I spent last Saturday touring St. Louis in the years leading up to, during and soon after the Civil War with a lovely group of people ranging in age from about 10 years to 80. A fascination with the American Civil War and its impact on St. Louis was our common denominator along with a desire to virtually travel back in time to this historic era.
After visiting the sites of the Camp Jackson Affair, General Sherman’s St. Louis home after the war, and St. John the Apostle and Evangelist Church which served as the Cathedral of the Catholic Archdiocese of St. Louis during the Civil War, we toured the first story of the Campbell House Museum.
Here Virginia Kyle Campbell, who had nursed wounded soldiers during the Civil War, entertained President Ulysses Grant and his family with an elegant dinner that included, among other St. Louisans, the James Eads and William Tecumseh Sherman families. Robert Campbell made an impassioned plea in 1861 for Missouri not to seceed from the Union and outfitted Federal troops in the South with wagons, horses and supplies out of St. Louis.
We paused to pay tribute to Ulysses S. Grant, whom historians credit with saving the Union, across from Washington Square where his sculpture can be seen adjacent to City Hall. The bronze rendering of General Grant by Robert Porter Binghorst is the oldest work of art Downtown and once stood right in the middle of 12th Street (today Tucker Blvd.), one of the busiest streets in the city, powerfully symbolizing the place Grant held in the hearts of St. Louisans, many of whom – including future brewery-magnate, Adolphus Busch – served under him during the Civil War.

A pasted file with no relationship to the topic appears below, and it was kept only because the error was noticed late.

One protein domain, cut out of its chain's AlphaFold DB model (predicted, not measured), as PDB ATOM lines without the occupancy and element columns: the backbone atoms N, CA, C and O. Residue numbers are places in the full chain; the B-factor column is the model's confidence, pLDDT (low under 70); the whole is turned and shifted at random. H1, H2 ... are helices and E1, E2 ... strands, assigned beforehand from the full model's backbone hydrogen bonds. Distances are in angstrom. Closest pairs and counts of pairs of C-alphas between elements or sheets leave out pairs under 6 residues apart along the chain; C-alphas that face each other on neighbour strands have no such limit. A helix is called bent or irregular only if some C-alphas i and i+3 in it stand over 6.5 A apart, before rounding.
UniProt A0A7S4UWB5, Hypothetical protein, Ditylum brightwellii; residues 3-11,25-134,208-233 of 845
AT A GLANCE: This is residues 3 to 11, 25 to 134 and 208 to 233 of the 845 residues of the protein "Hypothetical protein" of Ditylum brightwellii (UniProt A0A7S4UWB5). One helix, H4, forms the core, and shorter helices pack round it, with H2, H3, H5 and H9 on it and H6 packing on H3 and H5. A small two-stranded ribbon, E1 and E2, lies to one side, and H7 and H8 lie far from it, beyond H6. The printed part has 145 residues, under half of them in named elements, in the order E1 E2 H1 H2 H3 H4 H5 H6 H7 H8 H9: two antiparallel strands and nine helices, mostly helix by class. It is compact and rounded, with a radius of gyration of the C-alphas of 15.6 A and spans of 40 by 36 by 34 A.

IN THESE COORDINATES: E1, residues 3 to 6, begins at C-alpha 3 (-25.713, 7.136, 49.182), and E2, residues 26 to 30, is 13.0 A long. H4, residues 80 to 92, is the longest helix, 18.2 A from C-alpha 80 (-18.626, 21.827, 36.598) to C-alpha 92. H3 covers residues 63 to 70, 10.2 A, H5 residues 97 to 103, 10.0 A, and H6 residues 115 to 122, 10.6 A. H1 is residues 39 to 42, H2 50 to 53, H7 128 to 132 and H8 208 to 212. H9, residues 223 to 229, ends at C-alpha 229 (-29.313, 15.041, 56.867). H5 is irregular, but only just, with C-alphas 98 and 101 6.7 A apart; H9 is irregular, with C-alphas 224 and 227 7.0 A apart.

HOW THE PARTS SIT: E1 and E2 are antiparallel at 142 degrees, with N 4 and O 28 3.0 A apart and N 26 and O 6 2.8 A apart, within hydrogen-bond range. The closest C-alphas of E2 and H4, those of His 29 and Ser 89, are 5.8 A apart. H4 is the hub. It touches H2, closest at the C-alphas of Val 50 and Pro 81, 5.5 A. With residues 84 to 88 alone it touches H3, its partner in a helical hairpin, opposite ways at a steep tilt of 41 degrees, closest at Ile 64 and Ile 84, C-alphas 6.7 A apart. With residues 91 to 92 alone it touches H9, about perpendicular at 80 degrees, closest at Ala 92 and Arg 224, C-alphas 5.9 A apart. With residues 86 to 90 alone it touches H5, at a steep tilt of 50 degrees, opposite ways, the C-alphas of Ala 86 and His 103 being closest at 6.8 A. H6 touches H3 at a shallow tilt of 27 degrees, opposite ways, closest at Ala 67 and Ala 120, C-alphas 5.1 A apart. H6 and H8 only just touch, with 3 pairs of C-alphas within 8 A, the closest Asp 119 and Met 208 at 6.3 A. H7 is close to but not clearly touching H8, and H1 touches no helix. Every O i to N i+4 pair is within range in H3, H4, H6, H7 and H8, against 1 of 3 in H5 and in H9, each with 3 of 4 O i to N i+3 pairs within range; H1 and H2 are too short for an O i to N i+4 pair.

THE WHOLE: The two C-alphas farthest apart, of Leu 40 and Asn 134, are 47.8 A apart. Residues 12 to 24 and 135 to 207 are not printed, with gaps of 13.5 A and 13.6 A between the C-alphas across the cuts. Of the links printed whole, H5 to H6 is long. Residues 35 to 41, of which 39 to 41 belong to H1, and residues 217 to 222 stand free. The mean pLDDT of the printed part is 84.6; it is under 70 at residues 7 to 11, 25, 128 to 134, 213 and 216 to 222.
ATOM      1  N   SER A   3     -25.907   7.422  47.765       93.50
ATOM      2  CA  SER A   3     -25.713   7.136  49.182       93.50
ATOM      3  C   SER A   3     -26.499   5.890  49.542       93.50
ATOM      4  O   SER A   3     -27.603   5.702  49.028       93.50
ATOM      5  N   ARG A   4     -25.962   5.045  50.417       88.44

As we made our way to lunch at the Old Spaghetti Factory on Laclede’s Landing I pointed out the locations of the Grand Mississippi Valley Sanitary Fair held in St. Louis in 1864 and the Confederate Women’s Prison on Chestnut Street which had been the townhouse of Margaret McLure before the Union Army confiscated it – as referenced by William Winter in CIVIL WAR ST. LOUIS* and Paulette Jiles in ENEMY WOMEN.**
Laclede’s Landing provides a perfect architectural context for the Civil War since many of its beautifully restored warehouses were standing when the war broke out. The Raeder Building, which houses The Old Spaghetti Factory, is an exception. It replaced the deteriorating Missouri Hotel where African-American refugees were temporarily housed before being moved to Benton Barracks. Tragically hundreds died there of smallpox. After the war thousands of formerly enslaved persons had made their way up to St. Louis and settled alongside the Mississippi River with nowhere else to go, in an area that became known as Camp Ethiopia.***